Stem cells assess substrate stiffness which encourages its differentiation into different lineages. Neural differentiation is favored in soft substrate, whereas moderate substrate stiffness appreciates chondrogenic differentiation. Similarly, the stiffer substrate encourages osteogenic differentiation in stem cells [111,112,113]. These results suggested that the elastic modulus of native tissue is similar to the elastic modulus of stem cell differentiation; thereby, osteogenic differentiation is favored when a stiff scaffold is used [114]. Besides, various new microenvironments such as 2D and 3D scaffolds are also utilized to assess the differentiation potential of stem cells. Morphological structure, gene expression, and cell function, proliferation, and differentiation of cells in 3D are different than the cells in 2D [115]. Furthermore, the 3D scaffold can be able to augment the production of osteogenesis [116] and chondrogenesis as compared to 2D scaffold and thus is being used more frequently in osteochondral tissue engineering [117, 118].

Stem cell behavior is influenced by the surface topography as well and thereby, survival of stem cells is based on the topography of scaffold, in vivo [119]. However, in vitro, surface topography influences cell adhesion, gene expression, proliferation, and fate of stem cells. Roughness and texture are the two most important properties of surface topography which help in the regulation of cell fate. On a rough surface, the proliferation of stem cells was reported to be reduced and osteogenesis was favored. Moreover, concave surfaces showed better interaction of stem cells with more inclination toward osteogenesis [120]. Recently, nanomaterials are emerged as potential candidates in the development of biomaterial to influence stem cell fate. In fact, their small size and bioactive characteristics made them more suitable to interact with physiologic environment of cells. Nanomaterial (NM) composition, topography, and morphological and electrical properties have been shown to influence stem cell response [121]. Bacakowa et al. studied 3 different layers of nanoparticle coated with fullerene C60, single-wall carbon nanotubes (SWCNTs), and multiwall carbon nanotubes (MWSNTs). The actin filament turned into a thick bundle and cells spread more than control [122]. Another research recently proposed the interaction of nontopographic structures with actin cytoskeleton which result in actomyosin contraction. This contraction affects cell migration and cell spreading in the 3D environment [123]. Various types of nanomaterial and their effect on the differentiation of MSCs will be discussed in Table 2.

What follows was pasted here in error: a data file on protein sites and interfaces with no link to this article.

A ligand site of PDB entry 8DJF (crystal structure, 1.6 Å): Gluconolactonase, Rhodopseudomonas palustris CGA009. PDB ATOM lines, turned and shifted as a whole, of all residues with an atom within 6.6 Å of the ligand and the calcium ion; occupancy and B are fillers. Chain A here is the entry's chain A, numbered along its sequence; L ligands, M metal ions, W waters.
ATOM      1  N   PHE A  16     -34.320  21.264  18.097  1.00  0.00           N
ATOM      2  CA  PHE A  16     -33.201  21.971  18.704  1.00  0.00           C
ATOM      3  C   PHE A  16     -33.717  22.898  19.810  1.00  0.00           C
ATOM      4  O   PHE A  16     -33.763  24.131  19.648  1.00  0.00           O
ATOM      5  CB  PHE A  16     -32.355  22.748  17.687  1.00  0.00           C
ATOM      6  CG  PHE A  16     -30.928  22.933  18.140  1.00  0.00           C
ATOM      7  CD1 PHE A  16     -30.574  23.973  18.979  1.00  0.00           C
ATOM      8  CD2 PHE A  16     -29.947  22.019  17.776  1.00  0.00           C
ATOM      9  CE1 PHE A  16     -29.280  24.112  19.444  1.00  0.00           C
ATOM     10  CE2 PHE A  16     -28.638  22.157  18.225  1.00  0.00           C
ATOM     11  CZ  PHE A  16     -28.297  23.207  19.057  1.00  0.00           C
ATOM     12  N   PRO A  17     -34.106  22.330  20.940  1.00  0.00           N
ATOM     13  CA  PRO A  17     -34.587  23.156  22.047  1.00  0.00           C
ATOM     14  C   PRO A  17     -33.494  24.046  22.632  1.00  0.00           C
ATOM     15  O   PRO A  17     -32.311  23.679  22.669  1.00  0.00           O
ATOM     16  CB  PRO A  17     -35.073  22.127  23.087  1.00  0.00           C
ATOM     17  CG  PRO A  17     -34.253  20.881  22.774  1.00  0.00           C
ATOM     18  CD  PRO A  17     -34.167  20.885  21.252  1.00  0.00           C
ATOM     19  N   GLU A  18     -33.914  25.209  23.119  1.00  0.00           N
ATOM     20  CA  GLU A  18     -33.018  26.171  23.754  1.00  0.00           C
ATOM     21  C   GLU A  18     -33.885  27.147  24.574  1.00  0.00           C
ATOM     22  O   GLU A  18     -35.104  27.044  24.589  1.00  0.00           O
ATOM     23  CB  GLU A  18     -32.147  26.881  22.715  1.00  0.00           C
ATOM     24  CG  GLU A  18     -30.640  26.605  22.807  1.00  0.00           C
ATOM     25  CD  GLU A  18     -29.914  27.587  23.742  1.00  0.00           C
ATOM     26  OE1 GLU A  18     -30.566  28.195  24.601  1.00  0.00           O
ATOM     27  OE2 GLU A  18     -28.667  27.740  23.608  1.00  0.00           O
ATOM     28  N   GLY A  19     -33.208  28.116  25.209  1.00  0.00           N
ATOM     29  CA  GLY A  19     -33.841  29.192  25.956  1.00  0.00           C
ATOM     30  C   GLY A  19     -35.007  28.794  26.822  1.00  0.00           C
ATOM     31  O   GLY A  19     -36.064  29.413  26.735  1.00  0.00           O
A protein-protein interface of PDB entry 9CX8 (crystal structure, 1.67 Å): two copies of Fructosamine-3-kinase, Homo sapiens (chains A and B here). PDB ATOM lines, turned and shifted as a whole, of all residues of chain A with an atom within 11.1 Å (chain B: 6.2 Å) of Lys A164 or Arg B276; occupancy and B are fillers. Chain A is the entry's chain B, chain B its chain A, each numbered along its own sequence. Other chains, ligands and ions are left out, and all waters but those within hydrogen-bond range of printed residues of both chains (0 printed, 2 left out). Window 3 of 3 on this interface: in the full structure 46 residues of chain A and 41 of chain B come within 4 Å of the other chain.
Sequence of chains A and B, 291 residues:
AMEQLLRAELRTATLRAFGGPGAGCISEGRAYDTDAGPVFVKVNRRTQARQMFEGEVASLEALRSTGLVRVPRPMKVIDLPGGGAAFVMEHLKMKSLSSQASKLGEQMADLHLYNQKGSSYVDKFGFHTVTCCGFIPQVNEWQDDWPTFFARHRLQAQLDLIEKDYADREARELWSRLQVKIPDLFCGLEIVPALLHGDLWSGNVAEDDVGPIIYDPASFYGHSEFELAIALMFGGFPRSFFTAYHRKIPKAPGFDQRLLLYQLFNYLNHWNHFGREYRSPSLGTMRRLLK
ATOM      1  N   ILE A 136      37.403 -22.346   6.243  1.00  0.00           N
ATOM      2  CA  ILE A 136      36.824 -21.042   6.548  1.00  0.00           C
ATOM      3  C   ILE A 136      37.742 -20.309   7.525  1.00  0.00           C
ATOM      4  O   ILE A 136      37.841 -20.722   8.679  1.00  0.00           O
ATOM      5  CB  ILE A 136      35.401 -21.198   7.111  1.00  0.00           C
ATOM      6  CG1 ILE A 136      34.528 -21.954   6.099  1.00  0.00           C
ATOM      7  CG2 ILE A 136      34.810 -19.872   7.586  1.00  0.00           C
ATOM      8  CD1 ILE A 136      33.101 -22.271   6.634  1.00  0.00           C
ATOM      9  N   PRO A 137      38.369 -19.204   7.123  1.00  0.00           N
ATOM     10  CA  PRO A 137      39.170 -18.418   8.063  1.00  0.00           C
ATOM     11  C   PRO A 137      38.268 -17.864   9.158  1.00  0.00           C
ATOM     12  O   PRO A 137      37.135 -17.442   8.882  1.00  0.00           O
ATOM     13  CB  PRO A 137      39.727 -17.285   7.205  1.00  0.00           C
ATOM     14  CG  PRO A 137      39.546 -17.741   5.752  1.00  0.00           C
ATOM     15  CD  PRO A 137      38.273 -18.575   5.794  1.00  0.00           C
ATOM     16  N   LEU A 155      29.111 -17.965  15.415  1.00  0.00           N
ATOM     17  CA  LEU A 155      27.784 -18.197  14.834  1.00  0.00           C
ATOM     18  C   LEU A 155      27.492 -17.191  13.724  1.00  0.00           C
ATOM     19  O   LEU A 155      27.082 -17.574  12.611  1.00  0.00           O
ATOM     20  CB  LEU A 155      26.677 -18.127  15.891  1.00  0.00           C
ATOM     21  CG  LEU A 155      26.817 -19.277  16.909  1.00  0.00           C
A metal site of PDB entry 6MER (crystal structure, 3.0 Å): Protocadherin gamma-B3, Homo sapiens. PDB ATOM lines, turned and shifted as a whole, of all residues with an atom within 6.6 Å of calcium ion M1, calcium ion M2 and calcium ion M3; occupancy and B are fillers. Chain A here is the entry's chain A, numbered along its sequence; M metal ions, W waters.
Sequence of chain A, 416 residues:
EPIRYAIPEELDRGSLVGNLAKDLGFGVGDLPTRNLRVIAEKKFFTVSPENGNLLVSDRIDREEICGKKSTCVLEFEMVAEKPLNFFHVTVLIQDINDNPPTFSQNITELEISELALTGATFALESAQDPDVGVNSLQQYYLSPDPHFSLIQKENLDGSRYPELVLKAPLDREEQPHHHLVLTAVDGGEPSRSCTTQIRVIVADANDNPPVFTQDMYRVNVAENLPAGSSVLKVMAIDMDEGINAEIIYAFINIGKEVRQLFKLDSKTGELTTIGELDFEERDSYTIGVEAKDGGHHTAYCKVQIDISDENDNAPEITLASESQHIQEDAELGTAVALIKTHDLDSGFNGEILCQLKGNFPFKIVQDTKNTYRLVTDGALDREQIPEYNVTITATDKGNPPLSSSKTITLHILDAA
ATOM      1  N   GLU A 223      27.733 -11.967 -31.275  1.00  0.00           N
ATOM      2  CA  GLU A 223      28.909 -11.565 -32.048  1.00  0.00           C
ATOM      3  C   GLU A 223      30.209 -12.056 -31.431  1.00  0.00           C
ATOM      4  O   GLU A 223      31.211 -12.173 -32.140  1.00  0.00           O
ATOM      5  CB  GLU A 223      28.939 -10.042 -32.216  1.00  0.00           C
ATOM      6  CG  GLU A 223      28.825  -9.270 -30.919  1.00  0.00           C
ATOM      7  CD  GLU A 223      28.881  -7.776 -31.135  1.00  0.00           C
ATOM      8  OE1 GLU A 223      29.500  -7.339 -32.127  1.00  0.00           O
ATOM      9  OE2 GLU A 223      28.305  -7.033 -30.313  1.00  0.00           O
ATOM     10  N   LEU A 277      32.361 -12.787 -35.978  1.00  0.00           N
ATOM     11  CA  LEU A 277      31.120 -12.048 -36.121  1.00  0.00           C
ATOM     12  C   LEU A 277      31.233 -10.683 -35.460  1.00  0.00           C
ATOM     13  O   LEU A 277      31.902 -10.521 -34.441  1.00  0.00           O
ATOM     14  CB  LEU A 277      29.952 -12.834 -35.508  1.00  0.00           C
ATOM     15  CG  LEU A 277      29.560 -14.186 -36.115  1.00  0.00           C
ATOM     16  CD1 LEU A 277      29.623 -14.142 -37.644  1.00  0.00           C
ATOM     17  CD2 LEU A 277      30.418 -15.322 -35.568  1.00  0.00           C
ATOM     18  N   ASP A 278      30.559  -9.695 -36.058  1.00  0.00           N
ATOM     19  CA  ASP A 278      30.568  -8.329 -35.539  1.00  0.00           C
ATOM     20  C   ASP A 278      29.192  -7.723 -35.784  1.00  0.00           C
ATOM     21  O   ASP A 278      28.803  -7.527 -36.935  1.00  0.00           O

Table 2 Nanomaterial’s use in mesenchymal stem cells

Pathogen induced actin alteration

The pathogen can take a wide variety of beneficial outcomes after manipulating the host cells, for example, actin filament formation at the apical surface of mucosal epithelia by activating Rac and Cdc42. This activation is achieved after translocating effectors Salmonella typhimurium exchange factor (SopE and SopE2) into host cells [133,134,135,136]. F-actin formation results in the membrane ruffling which causes an intake of the pathogen inside of cells by micropinocytosis [133, 137, 138]. Other gram-positive bacteria Listeria spp. cause actin polymerization on its own surface using the activity of protein ActA which is an analog of members of the Wiskott-Aldrich syndrome protein (WASP) nucleation promotion factor. Branched actin polymerization is achieved on the surface of a pathogen by recruiting the Arp2/3 complex which helps bacteria to move into the cells. There are various bacteria mentioned in Table 3 which induce polymerization [139, 140]. Some bacteria, i.e., Escherichia coli, attach to the cell membrane by structuring specialized actin filaments [141], whereas others, i.e., Chlamydia, induce actin polymerization in host cells helping itself for its reproduction [143, 144].